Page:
Studying the Mind
If I had been born here, my mother would have let me play in the street with the other children. In Brussels, she wouldn’t let me. She was afraid. Here, she would have let me and I wouldn’t have spent life looking out of the window at the other children playing with a ball or something else. Looking out the window, I got all up inside myself. Here, I would have run, I would have screamed. Here, the child is a king like in America. Now I’m in the habit of looking out the window. I look and I get all up inside myself.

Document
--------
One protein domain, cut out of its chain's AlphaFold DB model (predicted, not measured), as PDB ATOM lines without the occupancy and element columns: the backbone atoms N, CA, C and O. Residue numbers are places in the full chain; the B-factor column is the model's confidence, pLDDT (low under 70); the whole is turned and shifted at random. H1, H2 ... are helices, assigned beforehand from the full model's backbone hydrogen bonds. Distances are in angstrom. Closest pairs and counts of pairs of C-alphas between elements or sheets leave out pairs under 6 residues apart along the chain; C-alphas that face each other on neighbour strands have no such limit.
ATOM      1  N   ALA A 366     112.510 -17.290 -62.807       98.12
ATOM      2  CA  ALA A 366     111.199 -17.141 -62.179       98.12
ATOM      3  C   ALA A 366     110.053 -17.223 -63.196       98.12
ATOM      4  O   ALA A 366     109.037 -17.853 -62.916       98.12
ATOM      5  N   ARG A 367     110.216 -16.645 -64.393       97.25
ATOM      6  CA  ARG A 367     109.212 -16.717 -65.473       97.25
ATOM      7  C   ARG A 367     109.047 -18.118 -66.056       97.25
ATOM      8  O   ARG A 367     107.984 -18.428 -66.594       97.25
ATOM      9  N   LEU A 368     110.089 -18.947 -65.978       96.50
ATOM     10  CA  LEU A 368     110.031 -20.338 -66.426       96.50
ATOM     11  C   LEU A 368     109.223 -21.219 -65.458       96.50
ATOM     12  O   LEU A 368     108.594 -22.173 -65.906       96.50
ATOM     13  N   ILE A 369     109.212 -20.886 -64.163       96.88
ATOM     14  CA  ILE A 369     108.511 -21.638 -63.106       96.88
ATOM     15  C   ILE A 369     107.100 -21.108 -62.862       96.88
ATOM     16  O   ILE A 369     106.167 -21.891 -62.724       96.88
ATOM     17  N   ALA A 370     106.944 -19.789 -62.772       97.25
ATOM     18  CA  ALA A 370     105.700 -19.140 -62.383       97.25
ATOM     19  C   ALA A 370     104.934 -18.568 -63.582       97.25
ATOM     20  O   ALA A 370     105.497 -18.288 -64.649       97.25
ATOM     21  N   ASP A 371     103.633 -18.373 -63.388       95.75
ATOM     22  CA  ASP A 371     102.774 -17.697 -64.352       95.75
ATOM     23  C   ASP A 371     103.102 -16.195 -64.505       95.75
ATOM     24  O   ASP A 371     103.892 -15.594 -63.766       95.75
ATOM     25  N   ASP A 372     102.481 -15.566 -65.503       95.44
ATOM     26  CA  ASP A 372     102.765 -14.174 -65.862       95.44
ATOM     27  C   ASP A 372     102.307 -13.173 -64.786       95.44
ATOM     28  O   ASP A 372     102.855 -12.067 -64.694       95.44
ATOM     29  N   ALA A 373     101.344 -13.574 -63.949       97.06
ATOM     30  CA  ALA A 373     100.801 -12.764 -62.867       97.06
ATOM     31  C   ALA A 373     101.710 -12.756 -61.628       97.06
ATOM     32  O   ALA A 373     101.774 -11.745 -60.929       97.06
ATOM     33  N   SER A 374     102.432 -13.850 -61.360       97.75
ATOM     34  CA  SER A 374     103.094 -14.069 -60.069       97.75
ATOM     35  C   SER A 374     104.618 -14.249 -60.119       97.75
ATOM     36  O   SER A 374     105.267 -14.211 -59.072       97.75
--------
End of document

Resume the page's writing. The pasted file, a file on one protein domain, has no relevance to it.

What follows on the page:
This fragment from the voiceover of Là-bas, spoken by Akerman herself, in reference to herself, articulates a number of themes and formal characteristics that pervade Ma mère rit as well. A shift to interior reflection takes place with these two late autobiographical texts: both form a study of the filmmaker’s mind, the workings of the mind, articulated in a language and cinematography that incite feelings of restriction, imprisonment. In Ma mère rit, this sensation on Akerman’s part during her stay in Brussels to look after her recovering mother is verbalized—needlessly, since the almost compulsive repetition of particular ideas and sentences in her writing already leads to an impression of claustrophobia. This fragment from Là-bas triggers a similar effect. The triple repetition (“my mother would’ve let me”; “she wouldn’t let me”; “she would have let me”)—the second phrase moreover being uttered in an almost childishly upset tone of voice—gives the impression of a child stuck in its train of thought. This is verbalized in the similarly repeated phrase “get all up inside myself,” the second uttering of which furthermore explicates precisely the fact that this childish attitude has somehow survived into adulthood. There are a number of similar fragments in Ma mère rit, in which stressful situations all of a sudden lead to a kind of regression in which a simple thought can’t be processed, becomes impossible to think through and leads to the same answer over and over again. In Là-bas, the impossibility to overcome these thoughts is immediately addressed in the fragment itself; the cause is found in the childhood spent alone, inside looking out, estranged from others and without the opportunity to create a proper consciousness of one’s body through physical exercise, games.